Vinyl tiles are a common kitchen flooring choice, but if even one tile is damaged it can ruin your kitchen’s aesthetic appeal. Upgrade your house with these step-by-step, DIY vinyl flooring fixes.
Need to know how to repair vinyl flooring? Have a few broken, peeling or damaged kitchen floor tiles? This excerpt, taken from Upgrade Your House (Creative Publishing International, 2010) by Philip Schmidt, has your solutions (with photos!). The following article comes from Chapter 1, “Updating the Kitchen.”
A kitchen floor is generally judged on two counts: how it looks and how much maintenance it needs. If you’re selling the house, your kitchen floor should look more or less new. As with countertops, old scars and stains on a floor are not only unsightly but can also be unsanitary. If you think it might be time to replace your kitchen floor, consider installing sheet vinyl flooring, vinyl tiles or laminate planks. These all rank near the bottom of the price scale and are right at the top of the low-maintenance list.
A kitchen floor that is out of date, in poor repair, or both is an instant turnoff to new homeowners and potential buyers alike.
Vinyl flooring is the most popular type of resilient flooring (flat-surface flooring that is soft underfoot) thanks to its relatively low cost, superb water and stain resistance, and excellent durability. It’s also one of the easiest and cheapest types of flooring to install.
There are two types of vinyl flooring: sheet vinyl, which comes in big rolls and is (ideally) laid in one continuous piece, and vinyl tiles or planks — individual pieces laid in a pattern and stuck to the subfloor with glue or self-adhesive backing. Sheet vinyl runs between 50 cents and $5 per square foot, depending on thickness, construction and complexity of the design. Vinyl tiles and planks range between 25 cents and $4.50 per square foot, depending on those same factors.
Linoleum is another well-known resilient flooring. It has been around since the late 1800s and is an all-natural product, made with linseed oil, sawdust, cork and other organic materials. Real linoleum has the right qualities for the kitchen and is now available in a range of appealing colors and patterns, but installing sheet linoleum a job for professionals. Plank and tile linoleum are similar in price to vinyl and are DIY-friendly, but vinyl remains the most popular flooring for its all-around excellent characteristics.
Sheet vinyl is more durable and has a higher quality look than most vinyl tiles. This is because the seams in tile can be gathering places for dirt and grime, and can allows water to infiltrate and compromise the adhesive bond between tile and floor. The main advantage, however, is that individual tiles are easy to replace and the initial installation is also easier. Damaged sheet vinyl can be patched, but not without leaving visible seams. Vinyl tiles can loosen at the edges and curl up, but you can simply replace the affected pieces. Repairs for both conditions are explained below and by clicking through the Image Gallery. Ideally, you or the previous owner had the foresight to save extra tiles for this purpose. If not, bring a sample of the flooring with you to local flooring stores to see if they can match it. Note: Older floor tiles and adhesive may contain asbestos. If you suspect your flooring was made or installed before 1980, consult the U.S. EPA recommendations for asbestos in the home, available online at the EPA’s website.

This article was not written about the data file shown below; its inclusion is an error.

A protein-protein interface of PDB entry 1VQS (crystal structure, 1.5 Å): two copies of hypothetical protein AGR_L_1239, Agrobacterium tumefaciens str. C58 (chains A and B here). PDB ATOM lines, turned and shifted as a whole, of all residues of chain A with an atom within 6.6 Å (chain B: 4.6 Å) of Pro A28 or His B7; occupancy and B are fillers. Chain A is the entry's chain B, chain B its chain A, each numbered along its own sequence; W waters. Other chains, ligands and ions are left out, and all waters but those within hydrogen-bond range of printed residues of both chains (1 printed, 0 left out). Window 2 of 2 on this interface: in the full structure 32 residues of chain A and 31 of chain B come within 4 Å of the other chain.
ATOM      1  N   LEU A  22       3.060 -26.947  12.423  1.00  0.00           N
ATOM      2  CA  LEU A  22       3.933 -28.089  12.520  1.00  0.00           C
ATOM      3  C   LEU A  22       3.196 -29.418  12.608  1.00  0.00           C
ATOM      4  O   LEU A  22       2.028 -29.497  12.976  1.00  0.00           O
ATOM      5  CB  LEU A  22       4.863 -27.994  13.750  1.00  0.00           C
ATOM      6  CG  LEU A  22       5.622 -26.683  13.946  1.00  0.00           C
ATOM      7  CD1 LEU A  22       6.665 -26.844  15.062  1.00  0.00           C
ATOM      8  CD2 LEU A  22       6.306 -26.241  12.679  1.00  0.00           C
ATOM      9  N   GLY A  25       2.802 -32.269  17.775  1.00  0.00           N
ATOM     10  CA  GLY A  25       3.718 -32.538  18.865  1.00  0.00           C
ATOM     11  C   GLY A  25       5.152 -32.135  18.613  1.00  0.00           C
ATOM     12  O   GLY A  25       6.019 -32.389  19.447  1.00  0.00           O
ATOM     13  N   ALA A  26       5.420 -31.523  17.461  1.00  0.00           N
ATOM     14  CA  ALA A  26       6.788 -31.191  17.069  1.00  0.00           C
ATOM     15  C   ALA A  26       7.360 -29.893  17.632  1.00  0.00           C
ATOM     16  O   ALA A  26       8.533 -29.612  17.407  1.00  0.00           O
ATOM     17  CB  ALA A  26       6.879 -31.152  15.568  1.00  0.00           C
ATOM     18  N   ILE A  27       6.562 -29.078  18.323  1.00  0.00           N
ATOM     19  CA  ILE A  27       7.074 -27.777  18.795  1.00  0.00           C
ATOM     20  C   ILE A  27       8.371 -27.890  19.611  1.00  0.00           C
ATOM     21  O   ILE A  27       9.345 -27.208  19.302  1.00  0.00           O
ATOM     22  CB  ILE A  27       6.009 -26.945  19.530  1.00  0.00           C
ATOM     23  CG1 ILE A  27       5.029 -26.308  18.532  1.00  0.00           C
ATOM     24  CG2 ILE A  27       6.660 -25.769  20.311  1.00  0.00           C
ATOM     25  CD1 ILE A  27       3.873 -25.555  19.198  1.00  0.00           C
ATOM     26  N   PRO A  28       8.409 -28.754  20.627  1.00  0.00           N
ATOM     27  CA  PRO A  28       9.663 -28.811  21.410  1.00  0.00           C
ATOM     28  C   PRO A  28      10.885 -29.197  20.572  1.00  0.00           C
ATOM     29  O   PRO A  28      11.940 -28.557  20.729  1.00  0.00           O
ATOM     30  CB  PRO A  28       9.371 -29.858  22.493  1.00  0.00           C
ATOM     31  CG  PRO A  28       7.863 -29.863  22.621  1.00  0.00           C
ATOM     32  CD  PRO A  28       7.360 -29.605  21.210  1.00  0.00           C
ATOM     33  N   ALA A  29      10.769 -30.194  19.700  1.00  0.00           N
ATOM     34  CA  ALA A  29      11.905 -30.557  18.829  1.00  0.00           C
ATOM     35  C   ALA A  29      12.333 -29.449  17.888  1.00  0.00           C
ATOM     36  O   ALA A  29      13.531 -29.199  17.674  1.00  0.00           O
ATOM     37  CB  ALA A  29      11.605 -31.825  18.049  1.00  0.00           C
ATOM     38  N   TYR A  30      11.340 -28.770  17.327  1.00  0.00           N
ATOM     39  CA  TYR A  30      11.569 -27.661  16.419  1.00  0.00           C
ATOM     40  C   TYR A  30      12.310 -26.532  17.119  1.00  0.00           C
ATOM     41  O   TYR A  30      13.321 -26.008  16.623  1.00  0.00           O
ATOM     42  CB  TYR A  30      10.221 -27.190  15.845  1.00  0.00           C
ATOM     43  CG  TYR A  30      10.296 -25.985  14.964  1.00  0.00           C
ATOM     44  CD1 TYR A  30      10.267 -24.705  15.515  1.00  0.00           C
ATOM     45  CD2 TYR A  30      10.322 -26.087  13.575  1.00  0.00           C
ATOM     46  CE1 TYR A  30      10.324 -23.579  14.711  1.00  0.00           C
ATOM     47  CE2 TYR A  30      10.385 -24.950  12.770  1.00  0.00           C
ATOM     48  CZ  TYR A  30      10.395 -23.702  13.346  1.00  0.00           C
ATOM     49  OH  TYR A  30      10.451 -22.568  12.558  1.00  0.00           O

Each of the steps below can be viewed with an example photo in the Image Gallery, just click on "Next" at the bottom of the photo screen to flip through them all.
1. Heat the damaged tile with a heat gun set on low or medium, or an iron on top of a dishtowel. When the tile and adhesive are soft enough, pry up the tile with a putty knife or a 5-in-1 painter’s tool. Let the adhesive cool and harden, then scrape it up so that the underlayment is clean and smooth.
2. Fill holes and depressions in the subfloor with floor patching compound. Apply tile adhesive to the clean subfloor, using a notched trowel. Set the new tile in place and press it flat. If necessary, add or remove adhesive so that the tile is flush with the neighboring tiles.
3. Roll the replacement tile with a J-roller, working from the center of the tile toward the seams to avoid trapping air bubbles. Clean up any excess glue that squeezes out at the seams. Let the adhesive cure completely before walking on the tile.
When it comes to saving money long term, bargain tile adhesives are really no bargain at all. Spend a few dollars more for the adhesive recommended by the tile manufacturer and you’ll protect against eventual adhesive failure, bleed-through and other problems that can occur with off-brand adhesives.
You don’t have to replace a tile that is just curling at one edge. Heat the affected area with a heat gun until tile and adhesive are soft. Carefully pull up the loose edge and scrape out the old adhesive and any accumulated dirt. Use a putty knife to apply vinyl tile adhesive to the back side of the tile, then press the tile back into place (see Image Gallery). Clean up any excess adhesive from the edges following the manufacturer’s directions. Roll with a J-roller and place a weight on the tile until the adhesive cures completely.
Reprinted with permission from Upgrade Your House, published by Creative Publishing International, 2010.
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